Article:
Lately several people have asked me, “Mel, why don’t you throw a scooter rally???”
Maybe it’s because I’m not getting to go to a ton of rallies this summer or because I want to hang out with other scooterists so badly, but… honestly, I’m getting a little jealous of my husband and all the like-minded old motorcycle enthusiasts he hangs out with. Jealousy is never a good thing… or is it? What if I channel that energy into getting off my ass and putting together a rally after all?
I can break a rally down into a few simple things: food, music, shelter, rides, and booze. Okay... food first. Most rallies provide some, though not all, of your meals. It’s really common to have breakfast provided, at least on Saturday if not on both Saturday and Sunday. I have to admit that it’s really nice to leave town on a Sunday after a rally with a full stomach. It makes the fact that you’ve just said goodbye to all your rally friends a bit more… digestible. If you’ve had a mimosa in the process then even better! The rallies that don’t give you free breakfast will always organize a common meeting ground where you can purchase a decent breakfast for fairly cheap. That way as long as people have to buy breakfast, at least they are all buying it together. Also commonly an evening meal is provided, which is usually something like BBQ at the local venue where you’re headed to see bands play.
As far as bands go, scooter rallies are always heavily focused on music like old Jamaican ska and northern soul (probably due to the history of vintage scootering and mods/rude boys) but these days I’m noticing more garage rock and funk mixed into DJs’ playlists. Rallies always have a venue on Friday and Saturday night that can accommodate either a band or a DJ (usually both) that has a pretty decent dance floor. There’s one thing I’ll say about scooterists—they love to dance! I think it’s one of the big things that first drew me to the rally scene. There’s nothing better than rolling up to a venue on your scooter, hearing that old ska blaring, knowing that in a few minutes you’ll be out on the floor.
For most rallies, arriving on Friday evening means that you head straight to wherever you’re staying and dump the van or trailer. Then it’s immediately time to ride to the Friday night venue/registration area. I think that it’s actually my favorite part of every rally that I’ve ever been to. It’s a moment that’s full of anticipation. Who is already here? Is anyone dancing yet? First, everyone has to go pick up their “rally packs” that normally include a T-shirt, rally patch, schedule of events, and hopefully a map, which always gets stuffed in or around the bike somewhere, like it’s a present being saved for later. Then it’s time for happy hour! On Friday night there is typically a “happy hour” during which time the club will buy a keg and let people drink until it’s empty, then it’s up to you to buy your drinks from the bar.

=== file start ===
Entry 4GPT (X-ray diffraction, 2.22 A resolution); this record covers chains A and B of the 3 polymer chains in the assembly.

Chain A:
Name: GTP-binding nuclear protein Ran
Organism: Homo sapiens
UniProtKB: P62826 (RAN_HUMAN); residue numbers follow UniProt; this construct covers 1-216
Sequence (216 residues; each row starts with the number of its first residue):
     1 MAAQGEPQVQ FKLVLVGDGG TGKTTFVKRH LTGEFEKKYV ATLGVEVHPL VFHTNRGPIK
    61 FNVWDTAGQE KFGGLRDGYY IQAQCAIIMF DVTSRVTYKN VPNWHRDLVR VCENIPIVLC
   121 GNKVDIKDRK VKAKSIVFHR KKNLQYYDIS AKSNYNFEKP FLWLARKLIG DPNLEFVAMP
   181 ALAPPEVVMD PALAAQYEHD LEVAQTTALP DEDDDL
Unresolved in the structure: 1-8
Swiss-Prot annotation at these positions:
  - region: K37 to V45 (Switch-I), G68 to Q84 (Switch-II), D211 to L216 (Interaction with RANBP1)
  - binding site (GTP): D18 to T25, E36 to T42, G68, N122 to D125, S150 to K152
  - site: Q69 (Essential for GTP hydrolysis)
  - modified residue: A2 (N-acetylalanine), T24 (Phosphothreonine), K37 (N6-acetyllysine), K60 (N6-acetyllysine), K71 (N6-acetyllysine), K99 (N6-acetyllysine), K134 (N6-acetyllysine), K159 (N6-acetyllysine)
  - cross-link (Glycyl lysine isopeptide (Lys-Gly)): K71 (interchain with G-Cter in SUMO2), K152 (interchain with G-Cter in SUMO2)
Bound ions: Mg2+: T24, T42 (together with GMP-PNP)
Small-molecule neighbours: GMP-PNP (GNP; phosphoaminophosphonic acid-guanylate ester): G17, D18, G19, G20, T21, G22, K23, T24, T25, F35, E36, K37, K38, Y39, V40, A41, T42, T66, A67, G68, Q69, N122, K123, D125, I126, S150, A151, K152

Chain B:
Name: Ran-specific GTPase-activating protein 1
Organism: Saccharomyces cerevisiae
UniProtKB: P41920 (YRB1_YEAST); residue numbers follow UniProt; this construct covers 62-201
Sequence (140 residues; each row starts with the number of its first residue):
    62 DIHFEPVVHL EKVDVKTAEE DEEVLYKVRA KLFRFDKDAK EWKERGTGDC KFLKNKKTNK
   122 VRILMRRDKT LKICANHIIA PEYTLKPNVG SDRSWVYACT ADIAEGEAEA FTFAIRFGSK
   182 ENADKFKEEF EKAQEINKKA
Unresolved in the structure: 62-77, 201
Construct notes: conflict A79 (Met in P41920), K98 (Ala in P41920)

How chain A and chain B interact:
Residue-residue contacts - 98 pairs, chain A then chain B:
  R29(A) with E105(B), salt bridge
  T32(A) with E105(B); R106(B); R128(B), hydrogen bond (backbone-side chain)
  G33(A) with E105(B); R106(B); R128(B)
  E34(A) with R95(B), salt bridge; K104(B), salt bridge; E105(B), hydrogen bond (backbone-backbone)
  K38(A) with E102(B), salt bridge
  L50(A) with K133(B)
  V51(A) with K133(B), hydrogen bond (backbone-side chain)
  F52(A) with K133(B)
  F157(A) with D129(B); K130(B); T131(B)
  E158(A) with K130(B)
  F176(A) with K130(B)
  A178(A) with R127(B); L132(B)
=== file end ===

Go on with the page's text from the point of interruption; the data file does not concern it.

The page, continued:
Once everyone has gotten kicked out of the club, people need places to go sleep it off so they can be ready for the main festivities on Saturday. Invariably the club organizes a group rate at two local hotels: a cheaper, dirtier hotel where many people will quadruple up in rooms and continue the party until the crack of dawn (usually they call it the “make party” hotel), as well as a slightly nicer/more expensive “make sleep” hotel where people will go to… sleep. The rally scene is quite large but after a while you get to know a bunch of the people and if you ask around you can just bunk on someone’s floor. I carry an air mattress to every rally and it has never gone unused, either by me or by someone else.
Knoxville has several things going for it as far as putting on an amazing rally goes, and the biggest one is the potential for fantastic rally rides. The riding around this area is definitely some of the best in the country. My friends from other states who come down here comment on it every time. That’s the least of my worries when it comes to organizing this thing. It’s getting the venues, beer, hotels, music, and people coordinated that’s a bit daunting. There’s one thing that every scooterist agrees with me on: Knoxville would be perfect for a scooter rally. I just wonder if anyone is willing to help organize it...
Melanie DiClaudio is a mad scientist working at UT, who has been actively involved in the regional scooter scene for about two years but has had a love of scootering since first spotting a Vespa at age 16. Contact her at Mel(at)eviltyrant(dot)com.